Wind Slab avalanches are the release of a cohesive layer of snow (a slab) formed by the wind. Wind typically transports snow from the upwind sides of terrain features and deposits snow on the downwind side. Wind slabs are often smooth and rounded and sometimes sound hollow, and can range from soft to hard. Wind slabs that form over a persistent weak layer (surface hoar, depth hoar, or near-surface facets) may be termed Persistent Slabs or may develop into Persistent Slabs.
More info at Avalanche.org

Our surface still consists of low density, loose snow that is ripe for wind transport with the coming storm (see mountain weather below).  New surface hoar has also formed over the last couple of cold and clear nights to cap our snowpack.  If winds pick up early enough in the day today, we could see wind slabs forming below ridges and on cross-loaded slopes prior to nightfall.

Weather
Wed, December 18th, 2013

Yesterday temperatures were stubborn to break single digits.   Winds were generally light form the north and northwest allowing valley fog to stay in place for much of the day in low lying areas while anyone in the upper elevations was rewarded with clear skies and a very low (on the horizon) sun.

Expect today to be a day of transition as mid and high level clouds move in to our area ushering in the arrival of what looks to be a quick, yet potent blast of winter weather.  A strengthening low-pressure system to our south will arrive this afternoon/ evening packing SE winds and ample snow.   There is a Blizzard Warning in effect for 6PM this evening.   The peak intensity of this storm looks to hit the eastern Turnagain Arm region overnight and if the system lines up favorably, we could wake up tomorrow with 12-18 € of new snow.   The exact track of this low will play a big role in wind direction and specifically what areas are favored with snowfall, but in short precip will be in the form of snow across our region and winds will be moderate to strong overnight, creating those blizzard conditions.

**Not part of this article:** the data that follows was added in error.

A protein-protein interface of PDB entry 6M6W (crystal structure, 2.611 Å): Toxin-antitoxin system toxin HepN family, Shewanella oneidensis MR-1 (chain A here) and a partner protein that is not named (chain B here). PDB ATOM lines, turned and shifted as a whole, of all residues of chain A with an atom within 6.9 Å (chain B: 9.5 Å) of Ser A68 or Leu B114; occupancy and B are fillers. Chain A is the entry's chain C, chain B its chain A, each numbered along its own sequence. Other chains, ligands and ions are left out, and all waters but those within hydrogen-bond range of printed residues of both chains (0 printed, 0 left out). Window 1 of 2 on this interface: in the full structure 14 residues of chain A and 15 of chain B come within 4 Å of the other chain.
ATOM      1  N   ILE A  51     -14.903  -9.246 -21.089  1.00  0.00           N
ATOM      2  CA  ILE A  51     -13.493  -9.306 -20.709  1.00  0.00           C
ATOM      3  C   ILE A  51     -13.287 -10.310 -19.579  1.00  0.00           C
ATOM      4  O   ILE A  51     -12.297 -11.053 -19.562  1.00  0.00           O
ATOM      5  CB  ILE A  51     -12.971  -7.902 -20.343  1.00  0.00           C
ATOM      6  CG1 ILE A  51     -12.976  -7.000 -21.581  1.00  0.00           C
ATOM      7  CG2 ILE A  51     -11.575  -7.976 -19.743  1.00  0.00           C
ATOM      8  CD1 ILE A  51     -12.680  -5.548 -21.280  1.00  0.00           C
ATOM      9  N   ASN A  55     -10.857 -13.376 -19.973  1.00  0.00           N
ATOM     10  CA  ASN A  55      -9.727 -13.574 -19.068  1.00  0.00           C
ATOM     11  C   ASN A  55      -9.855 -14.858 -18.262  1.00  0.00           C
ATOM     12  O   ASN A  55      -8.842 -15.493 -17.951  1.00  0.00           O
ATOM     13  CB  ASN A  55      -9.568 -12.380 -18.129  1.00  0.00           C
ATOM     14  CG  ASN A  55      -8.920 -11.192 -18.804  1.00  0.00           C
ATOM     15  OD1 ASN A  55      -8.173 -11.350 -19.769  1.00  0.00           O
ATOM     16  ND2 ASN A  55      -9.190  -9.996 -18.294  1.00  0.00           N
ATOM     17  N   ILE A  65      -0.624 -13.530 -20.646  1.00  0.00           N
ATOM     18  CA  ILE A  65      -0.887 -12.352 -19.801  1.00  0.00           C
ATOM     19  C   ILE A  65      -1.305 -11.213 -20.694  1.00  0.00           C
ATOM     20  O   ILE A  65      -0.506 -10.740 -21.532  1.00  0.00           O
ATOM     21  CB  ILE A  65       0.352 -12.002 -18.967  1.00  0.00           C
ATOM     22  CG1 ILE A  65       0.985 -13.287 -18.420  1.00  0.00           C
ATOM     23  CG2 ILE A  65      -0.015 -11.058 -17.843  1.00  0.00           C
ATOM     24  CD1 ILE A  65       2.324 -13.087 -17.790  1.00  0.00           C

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Riding Areas
Updated Fri, May 01st, 2020

Status of riding areas across the Chugach NF is managed by the Glacier and Seward Ranger Districts, not avalanche center staff. Riding area information is posted as a public service to our users and updated based on snow depth and snow density to prevent resource damage at trailhead locations. Riding area questions contact: mailroom_r10_chugach@fs.fed.us

Area Status Weather & Riding Conditions
Glacier District
Johnson Pass
Closed
Placer River
Closed
Skookum Drainage
Closed
Turnagain Pass
Closed
Closed as of May 1. Thanks for a fun, safe season!
Twentymile
Closed
Seward District
Carter Lake
Closed
Lost Lake Trail
Closed
Primrose Trail
Closed
Resurrection Pass Trail
Closed
Snug Harbor
Closed
South Fork Snow River Corridor
Closed
Summit Lake
Closed

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This is a general backcountry avalanche advisory issued for Turnagain Arm with Turnagain Pass as the core advisory area. This advisory does not apply to highways, railroads or operating ski areas.